Could 2016 be the next 2008 for credit card debt It's possible, according to new research by CardHub.
America's outstanding credit card debt surpassed estimates in 2015, climbing to $917.7 billion, up from a forecast of $900 billion, the credit card comparison website said on Monday.
In 2015, consumers amassed around $71 billion in credit card debt, up 24 percent from the previous year. In the fourth quarter alone, consumers racked up $52.4 billion in credit card debts, nearly the cumulative amount of debts owed to credit card companies in 2014, which reached $57.4 billion.
"With 8 of the past 10 quarters reflecting year-over-year regression in consumer performance, evidence is mounting to support the notion that credit card users are reverting to pre-downturn bad habits," Odysseas Papadimitriou, CEO of CardHub, wrote in the report.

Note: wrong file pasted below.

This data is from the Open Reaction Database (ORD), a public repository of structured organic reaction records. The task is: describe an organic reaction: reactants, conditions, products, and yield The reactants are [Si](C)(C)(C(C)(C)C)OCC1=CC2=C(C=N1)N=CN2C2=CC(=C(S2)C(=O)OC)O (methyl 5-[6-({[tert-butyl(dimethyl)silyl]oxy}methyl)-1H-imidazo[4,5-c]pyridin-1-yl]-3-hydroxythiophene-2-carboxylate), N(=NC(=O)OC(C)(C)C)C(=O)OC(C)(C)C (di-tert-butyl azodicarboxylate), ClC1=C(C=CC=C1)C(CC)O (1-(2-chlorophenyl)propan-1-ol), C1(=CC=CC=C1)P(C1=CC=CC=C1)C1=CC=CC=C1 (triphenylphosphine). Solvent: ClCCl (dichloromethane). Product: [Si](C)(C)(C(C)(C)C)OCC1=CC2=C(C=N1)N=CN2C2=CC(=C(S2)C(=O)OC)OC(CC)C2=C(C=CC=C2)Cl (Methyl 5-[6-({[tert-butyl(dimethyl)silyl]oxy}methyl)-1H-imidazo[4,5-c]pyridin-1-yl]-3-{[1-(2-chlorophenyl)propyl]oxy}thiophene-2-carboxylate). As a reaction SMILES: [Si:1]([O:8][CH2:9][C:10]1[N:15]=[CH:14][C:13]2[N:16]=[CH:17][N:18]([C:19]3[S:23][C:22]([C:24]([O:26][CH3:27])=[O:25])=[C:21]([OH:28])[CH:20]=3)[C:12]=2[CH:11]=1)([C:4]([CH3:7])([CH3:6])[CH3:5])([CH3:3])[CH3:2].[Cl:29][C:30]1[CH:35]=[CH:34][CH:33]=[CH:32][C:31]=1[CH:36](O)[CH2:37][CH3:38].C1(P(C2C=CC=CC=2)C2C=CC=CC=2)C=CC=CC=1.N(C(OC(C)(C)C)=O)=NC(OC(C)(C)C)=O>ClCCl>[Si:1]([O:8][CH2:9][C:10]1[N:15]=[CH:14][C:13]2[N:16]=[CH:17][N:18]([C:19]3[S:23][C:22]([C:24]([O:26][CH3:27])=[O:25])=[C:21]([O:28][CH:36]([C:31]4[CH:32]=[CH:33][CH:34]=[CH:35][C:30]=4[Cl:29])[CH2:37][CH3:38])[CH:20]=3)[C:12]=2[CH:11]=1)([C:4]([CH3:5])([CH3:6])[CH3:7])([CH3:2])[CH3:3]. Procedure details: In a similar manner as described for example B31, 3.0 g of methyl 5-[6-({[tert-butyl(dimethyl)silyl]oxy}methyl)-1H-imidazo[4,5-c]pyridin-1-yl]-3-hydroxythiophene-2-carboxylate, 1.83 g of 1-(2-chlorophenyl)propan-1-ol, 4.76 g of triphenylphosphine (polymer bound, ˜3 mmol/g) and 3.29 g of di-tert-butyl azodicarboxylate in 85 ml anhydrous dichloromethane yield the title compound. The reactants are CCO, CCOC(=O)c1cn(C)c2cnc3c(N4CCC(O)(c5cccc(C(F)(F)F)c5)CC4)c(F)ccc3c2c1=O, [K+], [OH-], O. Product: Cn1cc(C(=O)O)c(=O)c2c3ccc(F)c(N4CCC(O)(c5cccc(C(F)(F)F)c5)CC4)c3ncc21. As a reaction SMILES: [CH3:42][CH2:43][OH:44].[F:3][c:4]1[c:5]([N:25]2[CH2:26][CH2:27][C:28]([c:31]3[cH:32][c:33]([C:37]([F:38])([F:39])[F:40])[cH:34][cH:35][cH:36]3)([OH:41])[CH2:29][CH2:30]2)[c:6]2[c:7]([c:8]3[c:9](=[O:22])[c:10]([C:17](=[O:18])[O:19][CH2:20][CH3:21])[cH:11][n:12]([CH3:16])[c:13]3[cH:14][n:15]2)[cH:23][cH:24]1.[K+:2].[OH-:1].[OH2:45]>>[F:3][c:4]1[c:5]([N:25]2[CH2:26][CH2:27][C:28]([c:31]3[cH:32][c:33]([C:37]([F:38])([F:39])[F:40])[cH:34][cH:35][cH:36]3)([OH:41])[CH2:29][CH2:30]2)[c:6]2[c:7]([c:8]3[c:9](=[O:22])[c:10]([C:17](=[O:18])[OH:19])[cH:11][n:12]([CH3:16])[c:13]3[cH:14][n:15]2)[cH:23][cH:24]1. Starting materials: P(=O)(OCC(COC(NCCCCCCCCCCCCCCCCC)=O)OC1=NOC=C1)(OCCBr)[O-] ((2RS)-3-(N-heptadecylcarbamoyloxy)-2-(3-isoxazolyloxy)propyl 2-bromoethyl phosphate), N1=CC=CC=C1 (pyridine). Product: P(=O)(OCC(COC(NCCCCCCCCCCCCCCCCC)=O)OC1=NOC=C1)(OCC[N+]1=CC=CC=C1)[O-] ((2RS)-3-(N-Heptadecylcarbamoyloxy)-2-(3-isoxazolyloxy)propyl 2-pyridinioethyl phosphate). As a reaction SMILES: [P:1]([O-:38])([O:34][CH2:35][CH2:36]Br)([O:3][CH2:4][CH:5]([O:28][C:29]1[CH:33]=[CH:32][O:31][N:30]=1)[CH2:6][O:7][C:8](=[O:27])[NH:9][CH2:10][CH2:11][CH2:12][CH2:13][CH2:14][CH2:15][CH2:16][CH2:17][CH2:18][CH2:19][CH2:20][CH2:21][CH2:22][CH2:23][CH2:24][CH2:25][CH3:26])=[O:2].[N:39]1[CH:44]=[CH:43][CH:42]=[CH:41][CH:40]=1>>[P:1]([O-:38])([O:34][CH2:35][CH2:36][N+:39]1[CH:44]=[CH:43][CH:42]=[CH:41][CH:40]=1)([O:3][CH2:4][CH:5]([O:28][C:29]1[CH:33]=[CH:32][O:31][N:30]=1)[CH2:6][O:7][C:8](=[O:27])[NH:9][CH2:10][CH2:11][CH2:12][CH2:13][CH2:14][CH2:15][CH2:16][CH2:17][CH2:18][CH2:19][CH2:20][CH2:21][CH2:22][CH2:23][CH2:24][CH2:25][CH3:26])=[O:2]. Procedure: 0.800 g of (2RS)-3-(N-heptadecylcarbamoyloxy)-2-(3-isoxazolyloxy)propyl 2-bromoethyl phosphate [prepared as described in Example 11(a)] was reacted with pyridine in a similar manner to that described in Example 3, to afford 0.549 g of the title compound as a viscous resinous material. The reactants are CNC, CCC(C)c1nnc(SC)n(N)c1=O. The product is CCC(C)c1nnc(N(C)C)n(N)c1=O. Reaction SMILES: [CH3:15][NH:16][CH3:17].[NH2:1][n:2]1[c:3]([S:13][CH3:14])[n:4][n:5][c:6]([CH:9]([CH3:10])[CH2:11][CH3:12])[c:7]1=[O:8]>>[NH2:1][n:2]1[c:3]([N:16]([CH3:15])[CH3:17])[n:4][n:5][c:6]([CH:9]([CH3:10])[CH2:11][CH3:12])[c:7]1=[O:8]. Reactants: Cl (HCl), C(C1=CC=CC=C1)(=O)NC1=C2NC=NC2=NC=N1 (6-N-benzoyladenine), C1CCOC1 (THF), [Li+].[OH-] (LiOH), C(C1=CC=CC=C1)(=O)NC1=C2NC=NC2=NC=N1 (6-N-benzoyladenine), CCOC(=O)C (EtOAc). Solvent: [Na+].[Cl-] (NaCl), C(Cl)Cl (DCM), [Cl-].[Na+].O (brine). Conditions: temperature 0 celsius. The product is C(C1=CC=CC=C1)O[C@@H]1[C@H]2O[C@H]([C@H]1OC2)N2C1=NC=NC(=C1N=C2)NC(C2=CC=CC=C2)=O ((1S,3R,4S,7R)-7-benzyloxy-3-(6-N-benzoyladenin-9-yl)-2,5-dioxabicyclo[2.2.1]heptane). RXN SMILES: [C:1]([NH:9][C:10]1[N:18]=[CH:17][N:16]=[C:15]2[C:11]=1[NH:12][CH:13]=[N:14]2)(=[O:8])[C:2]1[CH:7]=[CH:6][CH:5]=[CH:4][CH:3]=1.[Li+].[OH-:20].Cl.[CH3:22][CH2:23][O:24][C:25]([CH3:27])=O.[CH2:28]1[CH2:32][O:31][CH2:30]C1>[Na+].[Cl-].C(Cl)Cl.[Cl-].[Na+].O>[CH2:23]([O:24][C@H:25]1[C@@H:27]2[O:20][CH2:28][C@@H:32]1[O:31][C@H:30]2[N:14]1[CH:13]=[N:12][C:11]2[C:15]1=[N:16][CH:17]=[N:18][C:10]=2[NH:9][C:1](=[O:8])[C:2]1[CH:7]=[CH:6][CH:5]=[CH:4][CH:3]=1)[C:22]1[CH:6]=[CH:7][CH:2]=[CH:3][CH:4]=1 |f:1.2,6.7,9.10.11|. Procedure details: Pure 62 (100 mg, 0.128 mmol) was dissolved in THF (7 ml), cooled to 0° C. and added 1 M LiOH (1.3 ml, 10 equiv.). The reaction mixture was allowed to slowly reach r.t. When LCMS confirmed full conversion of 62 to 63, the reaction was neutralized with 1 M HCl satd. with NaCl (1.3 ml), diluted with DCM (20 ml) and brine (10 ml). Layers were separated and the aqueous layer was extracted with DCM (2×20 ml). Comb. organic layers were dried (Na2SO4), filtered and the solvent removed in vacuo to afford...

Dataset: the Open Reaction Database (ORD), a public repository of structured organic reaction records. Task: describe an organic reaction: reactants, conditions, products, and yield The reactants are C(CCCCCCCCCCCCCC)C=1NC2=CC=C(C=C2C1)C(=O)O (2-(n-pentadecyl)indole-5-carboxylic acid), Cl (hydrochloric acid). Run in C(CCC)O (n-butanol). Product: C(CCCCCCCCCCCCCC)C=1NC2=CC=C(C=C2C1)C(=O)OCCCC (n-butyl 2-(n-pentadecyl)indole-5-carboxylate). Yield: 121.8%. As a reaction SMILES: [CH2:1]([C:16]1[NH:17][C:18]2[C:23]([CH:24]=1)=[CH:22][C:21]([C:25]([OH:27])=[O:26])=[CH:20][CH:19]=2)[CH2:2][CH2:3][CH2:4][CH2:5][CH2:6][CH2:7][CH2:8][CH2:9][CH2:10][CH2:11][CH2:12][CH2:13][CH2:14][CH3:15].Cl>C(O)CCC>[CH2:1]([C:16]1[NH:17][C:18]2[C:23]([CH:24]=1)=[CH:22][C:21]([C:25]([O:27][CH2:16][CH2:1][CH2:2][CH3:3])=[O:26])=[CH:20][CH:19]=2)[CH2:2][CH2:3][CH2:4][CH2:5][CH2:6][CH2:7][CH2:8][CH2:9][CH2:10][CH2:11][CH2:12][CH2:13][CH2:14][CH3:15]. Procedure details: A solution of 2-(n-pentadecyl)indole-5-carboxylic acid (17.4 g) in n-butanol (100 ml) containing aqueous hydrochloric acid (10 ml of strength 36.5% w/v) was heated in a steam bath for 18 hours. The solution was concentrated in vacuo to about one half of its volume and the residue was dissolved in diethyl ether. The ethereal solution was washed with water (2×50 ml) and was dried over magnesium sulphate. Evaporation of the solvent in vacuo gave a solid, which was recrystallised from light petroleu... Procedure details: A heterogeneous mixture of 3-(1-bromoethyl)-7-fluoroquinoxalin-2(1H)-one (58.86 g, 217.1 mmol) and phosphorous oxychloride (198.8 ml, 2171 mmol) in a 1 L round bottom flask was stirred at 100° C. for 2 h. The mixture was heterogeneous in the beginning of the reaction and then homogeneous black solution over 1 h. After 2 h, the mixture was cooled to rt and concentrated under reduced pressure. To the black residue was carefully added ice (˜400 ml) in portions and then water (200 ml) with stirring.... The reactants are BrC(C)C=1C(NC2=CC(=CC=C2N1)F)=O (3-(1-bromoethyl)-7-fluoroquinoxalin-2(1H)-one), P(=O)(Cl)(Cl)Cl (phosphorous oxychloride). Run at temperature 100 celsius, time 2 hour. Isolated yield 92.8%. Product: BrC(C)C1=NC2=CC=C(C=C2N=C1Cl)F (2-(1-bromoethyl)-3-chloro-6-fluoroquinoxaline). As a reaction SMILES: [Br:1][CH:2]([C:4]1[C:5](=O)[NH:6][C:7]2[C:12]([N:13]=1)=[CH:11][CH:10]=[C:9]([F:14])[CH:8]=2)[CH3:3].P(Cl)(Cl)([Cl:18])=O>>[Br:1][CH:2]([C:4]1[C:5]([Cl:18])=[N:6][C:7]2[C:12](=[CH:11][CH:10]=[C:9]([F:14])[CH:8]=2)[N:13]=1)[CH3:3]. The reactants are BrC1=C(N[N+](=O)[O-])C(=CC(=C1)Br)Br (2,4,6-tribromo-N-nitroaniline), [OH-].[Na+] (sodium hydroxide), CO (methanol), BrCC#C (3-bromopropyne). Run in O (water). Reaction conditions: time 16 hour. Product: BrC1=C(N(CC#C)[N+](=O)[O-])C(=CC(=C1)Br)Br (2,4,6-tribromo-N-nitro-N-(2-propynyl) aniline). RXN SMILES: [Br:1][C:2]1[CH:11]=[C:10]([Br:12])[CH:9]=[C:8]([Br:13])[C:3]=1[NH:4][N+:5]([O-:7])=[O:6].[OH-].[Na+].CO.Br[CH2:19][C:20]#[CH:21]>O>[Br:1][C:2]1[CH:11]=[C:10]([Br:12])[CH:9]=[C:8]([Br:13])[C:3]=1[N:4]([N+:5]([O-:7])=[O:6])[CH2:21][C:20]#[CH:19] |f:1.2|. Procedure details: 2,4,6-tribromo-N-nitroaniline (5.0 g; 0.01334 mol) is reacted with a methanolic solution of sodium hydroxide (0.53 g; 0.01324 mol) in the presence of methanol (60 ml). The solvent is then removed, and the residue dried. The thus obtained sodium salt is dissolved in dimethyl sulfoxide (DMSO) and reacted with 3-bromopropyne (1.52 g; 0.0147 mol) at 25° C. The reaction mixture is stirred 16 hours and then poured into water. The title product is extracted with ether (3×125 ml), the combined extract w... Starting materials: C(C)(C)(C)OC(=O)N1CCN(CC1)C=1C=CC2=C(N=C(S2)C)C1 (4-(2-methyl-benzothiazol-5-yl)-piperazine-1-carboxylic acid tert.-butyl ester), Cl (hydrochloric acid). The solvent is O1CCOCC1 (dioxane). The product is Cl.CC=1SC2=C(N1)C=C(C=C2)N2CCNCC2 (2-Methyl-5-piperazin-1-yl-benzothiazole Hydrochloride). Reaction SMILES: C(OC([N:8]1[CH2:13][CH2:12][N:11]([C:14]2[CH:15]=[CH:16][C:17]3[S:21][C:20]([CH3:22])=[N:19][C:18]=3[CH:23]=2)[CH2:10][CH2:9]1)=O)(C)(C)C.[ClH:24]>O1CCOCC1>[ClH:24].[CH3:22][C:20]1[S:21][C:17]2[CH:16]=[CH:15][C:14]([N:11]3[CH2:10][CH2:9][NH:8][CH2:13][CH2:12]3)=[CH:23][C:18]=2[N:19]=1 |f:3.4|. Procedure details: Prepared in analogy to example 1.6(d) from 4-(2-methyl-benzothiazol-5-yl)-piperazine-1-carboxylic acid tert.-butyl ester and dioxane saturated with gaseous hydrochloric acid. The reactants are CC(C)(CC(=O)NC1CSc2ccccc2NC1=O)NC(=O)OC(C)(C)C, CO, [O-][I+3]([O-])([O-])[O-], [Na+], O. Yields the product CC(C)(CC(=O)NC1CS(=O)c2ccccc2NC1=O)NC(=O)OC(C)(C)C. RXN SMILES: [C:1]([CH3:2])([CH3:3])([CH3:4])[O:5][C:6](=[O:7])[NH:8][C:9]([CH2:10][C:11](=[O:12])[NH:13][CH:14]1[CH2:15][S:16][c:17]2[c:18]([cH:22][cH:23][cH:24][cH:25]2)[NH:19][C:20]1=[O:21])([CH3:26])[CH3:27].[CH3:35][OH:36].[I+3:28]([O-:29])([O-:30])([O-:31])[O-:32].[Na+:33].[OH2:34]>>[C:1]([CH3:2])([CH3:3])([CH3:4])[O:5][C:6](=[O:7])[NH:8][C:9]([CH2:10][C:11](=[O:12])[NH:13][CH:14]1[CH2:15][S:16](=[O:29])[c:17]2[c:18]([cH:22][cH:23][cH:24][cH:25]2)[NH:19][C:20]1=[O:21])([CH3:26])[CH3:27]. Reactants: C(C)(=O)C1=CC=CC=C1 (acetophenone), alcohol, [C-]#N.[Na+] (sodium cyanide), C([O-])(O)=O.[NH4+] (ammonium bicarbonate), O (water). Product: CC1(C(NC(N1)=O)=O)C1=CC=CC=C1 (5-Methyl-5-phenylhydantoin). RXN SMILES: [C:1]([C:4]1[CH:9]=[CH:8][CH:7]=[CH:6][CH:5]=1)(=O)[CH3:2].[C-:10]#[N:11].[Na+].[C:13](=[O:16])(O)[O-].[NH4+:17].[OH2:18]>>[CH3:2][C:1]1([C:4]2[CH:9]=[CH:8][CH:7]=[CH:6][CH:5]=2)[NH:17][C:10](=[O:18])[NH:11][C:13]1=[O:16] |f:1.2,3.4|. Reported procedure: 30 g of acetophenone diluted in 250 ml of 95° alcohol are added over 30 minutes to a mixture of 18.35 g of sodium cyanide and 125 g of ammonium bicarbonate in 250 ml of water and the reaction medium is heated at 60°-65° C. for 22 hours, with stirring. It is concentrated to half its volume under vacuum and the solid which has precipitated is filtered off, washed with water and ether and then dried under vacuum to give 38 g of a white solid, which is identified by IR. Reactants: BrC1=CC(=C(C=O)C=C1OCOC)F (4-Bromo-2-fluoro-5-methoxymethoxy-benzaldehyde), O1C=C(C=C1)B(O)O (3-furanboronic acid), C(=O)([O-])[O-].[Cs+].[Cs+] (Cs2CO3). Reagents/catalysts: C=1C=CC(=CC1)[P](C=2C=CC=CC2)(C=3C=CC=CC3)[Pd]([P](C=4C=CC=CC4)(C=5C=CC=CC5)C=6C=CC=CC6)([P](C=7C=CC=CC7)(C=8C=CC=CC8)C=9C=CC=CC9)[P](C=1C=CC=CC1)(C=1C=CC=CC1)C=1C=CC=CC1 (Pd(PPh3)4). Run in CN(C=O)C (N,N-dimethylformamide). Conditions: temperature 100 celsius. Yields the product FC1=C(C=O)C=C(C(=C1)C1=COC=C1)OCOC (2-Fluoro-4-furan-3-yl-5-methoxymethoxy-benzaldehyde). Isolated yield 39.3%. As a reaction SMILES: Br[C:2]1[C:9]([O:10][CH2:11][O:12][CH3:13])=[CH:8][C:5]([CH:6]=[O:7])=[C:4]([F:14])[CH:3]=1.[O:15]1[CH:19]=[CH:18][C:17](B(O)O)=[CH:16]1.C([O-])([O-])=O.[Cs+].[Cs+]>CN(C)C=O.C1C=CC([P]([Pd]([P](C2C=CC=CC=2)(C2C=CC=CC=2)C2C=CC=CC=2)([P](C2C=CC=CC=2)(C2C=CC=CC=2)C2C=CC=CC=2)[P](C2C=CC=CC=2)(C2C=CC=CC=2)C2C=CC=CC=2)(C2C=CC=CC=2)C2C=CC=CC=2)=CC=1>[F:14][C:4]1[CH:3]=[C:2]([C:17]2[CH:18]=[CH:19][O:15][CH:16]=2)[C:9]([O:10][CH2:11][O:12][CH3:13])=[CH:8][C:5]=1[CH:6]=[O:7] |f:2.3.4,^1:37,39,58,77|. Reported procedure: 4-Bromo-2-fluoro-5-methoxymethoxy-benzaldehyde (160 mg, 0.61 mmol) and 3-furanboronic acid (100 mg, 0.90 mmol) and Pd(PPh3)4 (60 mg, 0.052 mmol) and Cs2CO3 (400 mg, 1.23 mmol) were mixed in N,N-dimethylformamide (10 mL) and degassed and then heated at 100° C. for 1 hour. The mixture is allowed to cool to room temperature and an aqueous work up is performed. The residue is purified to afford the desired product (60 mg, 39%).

In the first quarter of 2015, consumers used tax refunds and annual salary bonuses to quell growing credit card debts, repaying nearly $35 billion of these deficits. However, in the second quarter they garnered $32 billion in debt and $21.2 billion in the third quarter.
Average debts in 2015 hit levels not seen since the Great Recession, the company said, with households owing around $7,879, roughly $500 below the tipping point that CardHub identified as being unsustainable.
The good news is consumers are still staying current on their debts.
"While credit card debt levels are trending significantly upward, charge-off rates remain near historical lows and are, in fact, down on a year-over-year basis," Papadimitriou wrote. "Something clearly has to give, and it does not seem to be our spending habits."